Is this a Mk2 Scirocco? I’m really bad with classic VWs but it was great to see this example getting a good kicking on track.

Textbook British sports car.

A quick snap of the P10’s interior before I joined the track. The shift knob is a new addition; I picked it up from G-Corporation at Tokyo Auto Salon back in January.

When I ventured out onto the circuit, a dry line was beginning to form but the consistent drizzle meant that traction levels were still pretty limited.

In fact, the grip levels at each corner felt like they were changing every lap, depending on wether the sun had made a brief appearance of if the rain had begun to pour a little heavier. Either way, it meant that it was very difficult to drive with confidence.

While the P10 is quite “idiot proof” with its predictable FWD turn-in, there are some times when I would much prefer to be in a RWD car, with this was one such situation. The Primera (as with the P10s belonging to my friends) has a tendency for big oversteer during severe weight transitions and, in these damp and greasy conditions, led to a few lairy moments with some comical amounts of oversteer and flapping hands from myself (see the first clip in the on-board video lower down this post). I’m still not entirely confident with sliding a FWD car around; personally I’d much rather steer with the throttle in a RWD platform and just power myself away from the potential trip into the gravel trap.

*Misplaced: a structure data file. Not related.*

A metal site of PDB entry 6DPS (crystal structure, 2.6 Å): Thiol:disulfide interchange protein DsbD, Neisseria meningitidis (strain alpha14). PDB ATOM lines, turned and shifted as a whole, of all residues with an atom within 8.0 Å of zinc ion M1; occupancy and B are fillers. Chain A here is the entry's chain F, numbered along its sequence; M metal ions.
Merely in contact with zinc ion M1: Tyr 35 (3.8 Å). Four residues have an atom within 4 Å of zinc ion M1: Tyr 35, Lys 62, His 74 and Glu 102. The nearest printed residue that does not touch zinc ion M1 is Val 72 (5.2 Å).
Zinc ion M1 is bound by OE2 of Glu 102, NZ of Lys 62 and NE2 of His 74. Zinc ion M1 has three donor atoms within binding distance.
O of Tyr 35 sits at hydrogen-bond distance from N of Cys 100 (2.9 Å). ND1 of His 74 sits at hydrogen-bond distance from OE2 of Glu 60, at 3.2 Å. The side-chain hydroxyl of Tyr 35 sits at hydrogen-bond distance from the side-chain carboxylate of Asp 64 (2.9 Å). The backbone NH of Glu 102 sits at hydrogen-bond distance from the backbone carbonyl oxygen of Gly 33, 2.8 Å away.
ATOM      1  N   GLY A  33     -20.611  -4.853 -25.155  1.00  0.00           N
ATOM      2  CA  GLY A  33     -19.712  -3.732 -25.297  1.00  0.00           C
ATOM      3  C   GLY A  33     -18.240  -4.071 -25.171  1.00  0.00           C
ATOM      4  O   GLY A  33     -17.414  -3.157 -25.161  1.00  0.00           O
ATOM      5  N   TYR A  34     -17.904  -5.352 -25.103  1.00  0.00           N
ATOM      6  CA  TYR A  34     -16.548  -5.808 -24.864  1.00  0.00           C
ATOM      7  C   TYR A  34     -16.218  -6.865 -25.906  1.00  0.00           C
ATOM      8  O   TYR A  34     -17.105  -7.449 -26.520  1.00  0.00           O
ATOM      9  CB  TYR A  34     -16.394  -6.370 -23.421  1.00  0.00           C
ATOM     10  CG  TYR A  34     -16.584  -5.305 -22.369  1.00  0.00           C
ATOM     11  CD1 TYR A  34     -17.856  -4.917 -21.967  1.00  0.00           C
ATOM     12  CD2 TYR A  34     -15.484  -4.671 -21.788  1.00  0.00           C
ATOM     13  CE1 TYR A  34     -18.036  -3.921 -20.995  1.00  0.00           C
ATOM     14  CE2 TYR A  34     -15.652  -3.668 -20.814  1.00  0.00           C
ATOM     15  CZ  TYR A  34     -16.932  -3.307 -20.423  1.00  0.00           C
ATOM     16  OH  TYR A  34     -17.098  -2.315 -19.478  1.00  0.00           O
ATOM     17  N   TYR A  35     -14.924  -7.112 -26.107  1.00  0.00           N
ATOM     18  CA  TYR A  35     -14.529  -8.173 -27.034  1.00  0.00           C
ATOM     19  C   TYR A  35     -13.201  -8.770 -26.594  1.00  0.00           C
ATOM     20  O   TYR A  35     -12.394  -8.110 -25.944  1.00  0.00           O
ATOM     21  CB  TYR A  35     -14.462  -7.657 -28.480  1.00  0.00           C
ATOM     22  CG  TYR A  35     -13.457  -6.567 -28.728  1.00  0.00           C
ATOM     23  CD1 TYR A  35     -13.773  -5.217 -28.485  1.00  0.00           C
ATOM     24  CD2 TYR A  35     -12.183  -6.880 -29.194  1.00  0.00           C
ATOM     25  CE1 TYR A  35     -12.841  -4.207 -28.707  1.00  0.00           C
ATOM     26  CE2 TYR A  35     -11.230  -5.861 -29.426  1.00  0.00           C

Unfortunately for some, the conditions proved a bit too much and there were a handful of red flag situations whereby a stricken car needed recovering after an off-track excursion. Adding to this was a major oil spill by one car that saw quite a big pause in the action as the circuit staff worked hard to remove the spillage. If the conditions were dry, I was told this would take just a few minutes but, of course, the track was soaking wet and the process took a lot longer.

Si’s DC5 was quickly approaching in my rear view mirror as we headed down the start/finish straight but, when I checked my mirror as we dipped into the Craner Curves, I was temporarily mesmerised as I watched his Integra slide off the track backwards and into the gravel.